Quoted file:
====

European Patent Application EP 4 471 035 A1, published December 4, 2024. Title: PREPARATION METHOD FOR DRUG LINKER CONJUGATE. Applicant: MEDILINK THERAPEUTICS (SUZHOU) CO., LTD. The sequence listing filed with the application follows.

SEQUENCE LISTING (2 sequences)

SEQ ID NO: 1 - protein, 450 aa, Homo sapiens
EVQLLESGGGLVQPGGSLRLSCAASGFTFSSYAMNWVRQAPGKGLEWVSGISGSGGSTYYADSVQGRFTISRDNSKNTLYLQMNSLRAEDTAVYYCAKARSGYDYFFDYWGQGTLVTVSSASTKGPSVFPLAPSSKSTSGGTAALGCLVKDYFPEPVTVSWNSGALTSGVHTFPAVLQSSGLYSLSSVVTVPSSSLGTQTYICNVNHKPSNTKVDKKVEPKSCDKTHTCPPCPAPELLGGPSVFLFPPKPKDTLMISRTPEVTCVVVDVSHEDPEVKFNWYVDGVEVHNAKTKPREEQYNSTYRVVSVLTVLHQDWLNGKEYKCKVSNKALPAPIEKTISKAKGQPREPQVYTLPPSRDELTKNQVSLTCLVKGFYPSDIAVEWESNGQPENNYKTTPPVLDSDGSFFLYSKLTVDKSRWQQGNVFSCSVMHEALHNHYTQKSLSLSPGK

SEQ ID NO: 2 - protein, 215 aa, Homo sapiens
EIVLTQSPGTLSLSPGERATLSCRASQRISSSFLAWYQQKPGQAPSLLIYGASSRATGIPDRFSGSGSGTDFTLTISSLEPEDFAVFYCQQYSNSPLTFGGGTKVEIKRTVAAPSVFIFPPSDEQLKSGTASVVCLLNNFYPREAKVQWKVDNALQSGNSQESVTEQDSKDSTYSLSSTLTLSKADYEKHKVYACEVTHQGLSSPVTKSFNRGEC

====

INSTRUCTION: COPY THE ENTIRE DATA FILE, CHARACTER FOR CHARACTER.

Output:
European Patent Application EP 4 471 035 A1, published December 4, 2024. Title: PREPARATION METHOD FOR DRUG LINKER CONJUGATE. Applicant: MEDILINK THERAPEUTICS (SUZHOU) CO., LTD. The sequence listing filed with the application follows.

SEQUENCE LISTING (2 sequences)

SEQ ID NO: 1 - protein, 450 aa, Homo sapiens
EVQLLESGGGLVQPGGSLRLSCAASGFTFSSYAMNWVRQAPGKGLEWVSGISGSGGSTYYADSVQGRFTISRDNSKNTLYLQMNSLRAEDTAVYYCAKARSGYDYFFDYWGQGTLVTVSSASTKGPSVFPLAPSSKSTSGGTAALGCLVKDYFPEPVTVSWNSGALTSGVHTFPAVLQSSGLYSLSSVVTVPSSSLGTQTYICNVNHKPSNTKVDKKVEPKSCDKTHTCPPCPAPELLGGPSVFLFPPKPKDTLMISRTPEVTCVVVDVSHEDPEVKFNWYVDGVEVHNAKTKPREEQYNSTYRVVSVLTVLHQDWLNGKEYKCKVSNKALPAPIEKTISKAKGQPREPQVYTLPPSRDELTKNQVSLTCLVKGFYPSDIAVEWESNGQPENNYKTTPPVLDSDGSFFLYSKLTVDKSRWQQGNVFSCSVMHEALHNHYTQKSLSLSPGK

SEQ ID NO: 2 - protein, 215 aa, Homo sapiens
EIVLTQSPGTLSLSPGERATLSCRASQRISSSFLAWYQQKPGQAPSLLIYGASSRATGIPDRFSGSGSGTDFTLTISSLEPEDFAVFYCQQYSNSPLTFGGGTKVEIKRTVAAPSVFIFPPSDEQLKSGTASVVCLLNNFYPREAKVQWKVDNALQSGNSQESVTEQDSKDSTYSLSSTLTLSKADYEKHKVYACEVTHQGLSSPVTKSFNRGEC